After Naomi was gone, with more and more time with Heidi as his companion, Avi realized how much he liked looking at Heidi. When he left her in the car to stop at Cumberland Farms, she would leap into his driver’s seat and he would return to see her sitting tall and sober behind the wheel as if she were ready herself to chauffer him home. She reclined everywhere Sphinx-like, front paws extended, torso long, head erect and noble. On her L.L. Bean pillow bed monogrammed with her name, Heidi would curl up in a circle, beautiful with all her curves, her tail tucked, her ears flat and silky as lily pads. Why had he never noticed her beauty long ago?
He grew to like her company, to depend on it, even. Her rapture when he came home, those scrabbling nails dancing on the wood floor, her low sweet whimper of utter happiness. Yes! It was her joy that touched him so. He forgot that he ever kicked her.
* * *
He visited the vet the next day and they said Heidi was doing well, had eaten and probably would come home tomorrow. He let out a large sigh. They had given her a blood transfusion. The next day, the phone rang at eight in the morning as he was dressing for work, and the tech said, “I’m so sorry, Mr. Stone, Heidi didn’t make it through the night. We couldn’t wake her this morning, she was gone.”
Avi put down the phone. The house seemed so large and so empty at this moment. He sat on the edge of the bed, felt the wind knocked out of him, his spirit spiraled out of his heart. His hands and his feet felt like lead. What can be done with this real grief? There is no Kaddish for an animal, there is no way to deal with this latest loss. We will not talk about the tears.
Later the tech called, on his Avi’s cell, at the office. No, he didn’t want the ashes. No thank you.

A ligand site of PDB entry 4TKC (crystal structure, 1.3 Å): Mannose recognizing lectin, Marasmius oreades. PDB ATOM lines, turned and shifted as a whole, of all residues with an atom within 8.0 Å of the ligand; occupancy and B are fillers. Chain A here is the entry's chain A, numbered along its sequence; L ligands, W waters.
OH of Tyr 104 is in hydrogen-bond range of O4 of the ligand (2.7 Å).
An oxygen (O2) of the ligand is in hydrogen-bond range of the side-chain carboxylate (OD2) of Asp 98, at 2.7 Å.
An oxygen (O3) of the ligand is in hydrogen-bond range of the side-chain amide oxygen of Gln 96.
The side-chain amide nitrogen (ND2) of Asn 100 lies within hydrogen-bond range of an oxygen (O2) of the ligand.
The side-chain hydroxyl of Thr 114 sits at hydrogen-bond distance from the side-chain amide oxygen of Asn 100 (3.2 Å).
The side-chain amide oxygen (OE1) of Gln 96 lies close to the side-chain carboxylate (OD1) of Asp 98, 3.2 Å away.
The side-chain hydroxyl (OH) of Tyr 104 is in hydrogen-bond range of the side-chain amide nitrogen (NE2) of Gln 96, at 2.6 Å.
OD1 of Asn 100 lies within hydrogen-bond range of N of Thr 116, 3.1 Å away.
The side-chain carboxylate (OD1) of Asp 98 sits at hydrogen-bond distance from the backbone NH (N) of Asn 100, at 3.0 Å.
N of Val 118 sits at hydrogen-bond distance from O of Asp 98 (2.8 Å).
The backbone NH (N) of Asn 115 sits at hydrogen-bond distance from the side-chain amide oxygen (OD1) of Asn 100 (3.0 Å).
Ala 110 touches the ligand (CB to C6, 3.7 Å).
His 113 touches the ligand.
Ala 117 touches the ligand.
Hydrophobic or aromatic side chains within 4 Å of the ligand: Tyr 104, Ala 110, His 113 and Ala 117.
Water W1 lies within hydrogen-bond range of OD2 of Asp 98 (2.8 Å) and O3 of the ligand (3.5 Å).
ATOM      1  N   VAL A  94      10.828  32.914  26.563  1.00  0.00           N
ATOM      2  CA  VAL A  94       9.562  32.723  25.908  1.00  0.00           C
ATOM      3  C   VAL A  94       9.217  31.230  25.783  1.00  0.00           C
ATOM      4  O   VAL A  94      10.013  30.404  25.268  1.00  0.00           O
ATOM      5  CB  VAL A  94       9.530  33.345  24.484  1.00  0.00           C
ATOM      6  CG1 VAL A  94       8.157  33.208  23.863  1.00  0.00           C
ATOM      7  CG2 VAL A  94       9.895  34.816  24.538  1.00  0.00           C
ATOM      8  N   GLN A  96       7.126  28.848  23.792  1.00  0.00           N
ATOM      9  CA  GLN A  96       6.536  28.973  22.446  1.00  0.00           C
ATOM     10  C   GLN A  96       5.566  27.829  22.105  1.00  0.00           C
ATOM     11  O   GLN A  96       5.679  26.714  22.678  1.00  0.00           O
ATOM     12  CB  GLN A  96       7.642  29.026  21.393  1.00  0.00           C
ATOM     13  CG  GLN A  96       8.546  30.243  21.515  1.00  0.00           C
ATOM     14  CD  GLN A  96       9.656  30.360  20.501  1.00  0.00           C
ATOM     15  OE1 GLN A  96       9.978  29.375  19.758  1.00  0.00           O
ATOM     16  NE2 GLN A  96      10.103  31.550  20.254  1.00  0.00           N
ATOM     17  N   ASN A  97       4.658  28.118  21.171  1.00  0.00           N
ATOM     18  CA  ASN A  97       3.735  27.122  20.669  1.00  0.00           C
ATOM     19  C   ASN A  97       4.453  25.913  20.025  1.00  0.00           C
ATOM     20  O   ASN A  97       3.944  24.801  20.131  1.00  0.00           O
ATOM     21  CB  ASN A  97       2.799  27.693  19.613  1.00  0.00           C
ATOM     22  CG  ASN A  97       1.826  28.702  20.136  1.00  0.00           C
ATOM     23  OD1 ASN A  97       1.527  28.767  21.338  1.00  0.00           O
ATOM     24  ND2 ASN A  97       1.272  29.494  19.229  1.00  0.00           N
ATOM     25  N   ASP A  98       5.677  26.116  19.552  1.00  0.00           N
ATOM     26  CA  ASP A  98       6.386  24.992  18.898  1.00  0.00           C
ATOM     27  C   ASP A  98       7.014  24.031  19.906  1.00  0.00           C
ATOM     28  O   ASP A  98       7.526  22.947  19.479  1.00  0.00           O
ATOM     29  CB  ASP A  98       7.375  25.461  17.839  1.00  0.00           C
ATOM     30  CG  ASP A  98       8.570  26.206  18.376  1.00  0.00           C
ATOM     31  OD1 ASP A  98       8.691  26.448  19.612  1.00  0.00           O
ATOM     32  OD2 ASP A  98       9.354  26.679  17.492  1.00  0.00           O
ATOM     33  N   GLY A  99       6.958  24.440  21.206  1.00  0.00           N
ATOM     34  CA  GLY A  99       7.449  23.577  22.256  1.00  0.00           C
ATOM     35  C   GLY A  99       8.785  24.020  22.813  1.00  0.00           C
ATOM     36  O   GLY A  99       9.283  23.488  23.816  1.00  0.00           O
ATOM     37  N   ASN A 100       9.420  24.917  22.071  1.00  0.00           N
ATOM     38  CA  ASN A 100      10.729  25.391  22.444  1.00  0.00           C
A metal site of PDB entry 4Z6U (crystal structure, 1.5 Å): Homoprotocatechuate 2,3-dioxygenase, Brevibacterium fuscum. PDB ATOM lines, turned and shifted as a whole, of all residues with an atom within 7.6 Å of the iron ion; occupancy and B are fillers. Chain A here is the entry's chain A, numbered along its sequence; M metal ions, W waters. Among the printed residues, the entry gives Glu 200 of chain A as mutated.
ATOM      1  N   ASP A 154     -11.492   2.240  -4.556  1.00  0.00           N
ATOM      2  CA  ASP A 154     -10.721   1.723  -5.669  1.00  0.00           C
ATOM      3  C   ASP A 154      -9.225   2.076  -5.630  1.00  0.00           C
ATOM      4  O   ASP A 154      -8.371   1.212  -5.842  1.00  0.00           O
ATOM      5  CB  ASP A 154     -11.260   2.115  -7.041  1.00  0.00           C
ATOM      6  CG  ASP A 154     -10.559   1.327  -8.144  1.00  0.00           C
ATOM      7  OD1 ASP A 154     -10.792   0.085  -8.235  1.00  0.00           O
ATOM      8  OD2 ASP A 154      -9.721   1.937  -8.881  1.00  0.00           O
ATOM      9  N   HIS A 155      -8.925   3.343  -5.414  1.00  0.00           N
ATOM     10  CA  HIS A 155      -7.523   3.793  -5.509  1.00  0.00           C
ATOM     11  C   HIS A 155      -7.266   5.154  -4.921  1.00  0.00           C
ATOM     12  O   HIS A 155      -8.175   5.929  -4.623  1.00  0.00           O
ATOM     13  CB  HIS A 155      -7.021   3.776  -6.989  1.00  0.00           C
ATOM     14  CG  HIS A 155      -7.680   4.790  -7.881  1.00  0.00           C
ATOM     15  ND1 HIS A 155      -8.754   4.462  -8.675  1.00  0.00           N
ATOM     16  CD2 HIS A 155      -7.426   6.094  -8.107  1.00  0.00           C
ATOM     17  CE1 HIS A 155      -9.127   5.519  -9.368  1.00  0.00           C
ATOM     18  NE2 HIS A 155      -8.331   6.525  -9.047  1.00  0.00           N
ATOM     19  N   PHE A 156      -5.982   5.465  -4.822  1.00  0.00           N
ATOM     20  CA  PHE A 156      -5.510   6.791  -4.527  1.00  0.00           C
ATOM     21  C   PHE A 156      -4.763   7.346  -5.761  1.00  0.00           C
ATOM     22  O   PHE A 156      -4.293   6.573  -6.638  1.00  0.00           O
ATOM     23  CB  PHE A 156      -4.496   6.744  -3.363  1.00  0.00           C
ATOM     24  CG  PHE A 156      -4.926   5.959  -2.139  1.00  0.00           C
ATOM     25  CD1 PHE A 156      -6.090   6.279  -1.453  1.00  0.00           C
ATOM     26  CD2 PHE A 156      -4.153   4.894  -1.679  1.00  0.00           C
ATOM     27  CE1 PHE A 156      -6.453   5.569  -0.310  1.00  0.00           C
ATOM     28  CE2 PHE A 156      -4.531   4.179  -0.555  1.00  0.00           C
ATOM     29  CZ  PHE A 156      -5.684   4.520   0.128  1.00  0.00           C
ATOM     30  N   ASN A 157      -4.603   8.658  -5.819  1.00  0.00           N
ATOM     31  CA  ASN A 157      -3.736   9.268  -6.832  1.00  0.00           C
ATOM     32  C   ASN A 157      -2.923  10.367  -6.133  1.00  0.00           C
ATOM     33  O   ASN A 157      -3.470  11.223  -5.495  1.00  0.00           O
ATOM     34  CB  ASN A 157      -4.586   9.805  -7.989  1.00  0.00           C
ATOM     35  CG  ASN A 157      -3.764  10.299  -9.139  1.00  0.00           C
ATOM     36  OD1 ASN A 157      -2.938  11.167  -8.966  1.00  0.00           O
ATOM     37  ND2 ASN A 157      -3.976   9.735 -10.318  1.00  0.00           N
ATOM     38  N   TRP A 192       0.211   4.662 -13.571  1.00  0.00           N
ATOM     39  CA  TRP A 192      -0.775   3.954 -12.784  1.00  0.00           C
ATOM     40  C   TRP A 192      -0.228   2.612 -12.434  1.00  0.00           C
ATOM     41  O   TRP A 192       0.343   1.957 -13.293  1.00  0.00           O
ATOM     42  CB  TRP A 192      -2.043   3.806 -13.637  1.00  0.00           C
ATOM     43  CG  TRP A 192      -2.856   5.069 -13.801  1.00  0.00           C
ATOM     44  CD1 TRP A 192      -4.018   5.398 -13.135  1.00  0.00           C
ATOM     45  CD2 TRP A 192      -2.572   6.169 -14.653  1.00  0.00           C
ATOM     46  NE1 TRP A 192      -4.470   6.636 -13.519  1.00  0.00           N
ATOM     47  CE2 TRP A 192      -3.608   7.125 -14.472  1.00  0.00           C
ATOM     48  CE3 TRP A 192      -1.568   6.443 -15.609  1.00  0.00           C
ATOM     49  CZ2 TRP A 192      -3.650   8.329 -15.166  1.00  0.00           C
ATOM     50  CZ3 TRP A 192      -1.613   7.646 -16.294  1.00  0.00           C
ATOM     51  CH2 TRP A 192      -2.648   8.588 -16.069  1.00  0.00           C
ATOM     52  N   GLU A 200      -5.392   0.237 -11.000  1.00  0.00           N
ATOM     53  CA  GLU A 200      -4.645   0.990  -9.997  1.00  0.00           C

A week later he got a printed card in the mail from the veterinary practice. It was a form note which read “We are sorry for your loss.”
When spring came, another tech called and said, Mr. Stone, what do you want done with Heidi’s body, it’s been in cold storage since she passed in February. Oh dear me, he thought. He also thought: those assholes.
His friends asked, “When are you getting another?” He answered, “I don’t know.” But he really knew. Heidi was the animal love of his life and he would have no other, she the Queen of the Leather Leash, the Ball, the Blue Bowl.
* * *
That summer Avi was in Israel, invited to the University for a panel dealing with the intricacies of modern maritime law, his third visit there. On the way from Jerusalem back to Ben Gurion Airport for the flight home his taxi driver was an Arab, an expansive soul who enjoyed talking as they drove in his white Mercedes along the highway. He told Avi he was married to a Jewish woman, and they had two children who were being raised Jewish. He was fine with that, he said. He loved his family. But, he confided, showing Avi a photo on his mobile phone, his passion was his horse, a beautiful Arabian.
“I see him several times a week. He knows when I am coming. Without seeing me, he hears something, or smells something in the air. And he whinnies greeting me. Every time.” Then the driver tells Avi, “When I am troubled, I go to him. I tell him what is going on inside me, my doubts, my struggles. I always go to him,” he says, hitting his chest softly with his right hand.
And Avi says to him, “I understand. I really do.”
Sharon Dunn has published two books of poetry: Refugees in the Garden and My Brother and I, as well as a memoir Under A Dark Eye: A Family Story (Texas Tech University Press, 2017). Her nonfiction book, The Shadow Mother’s Dream of Home was serialized in four issues of LAIKS in 2018. sharonrosedunn.com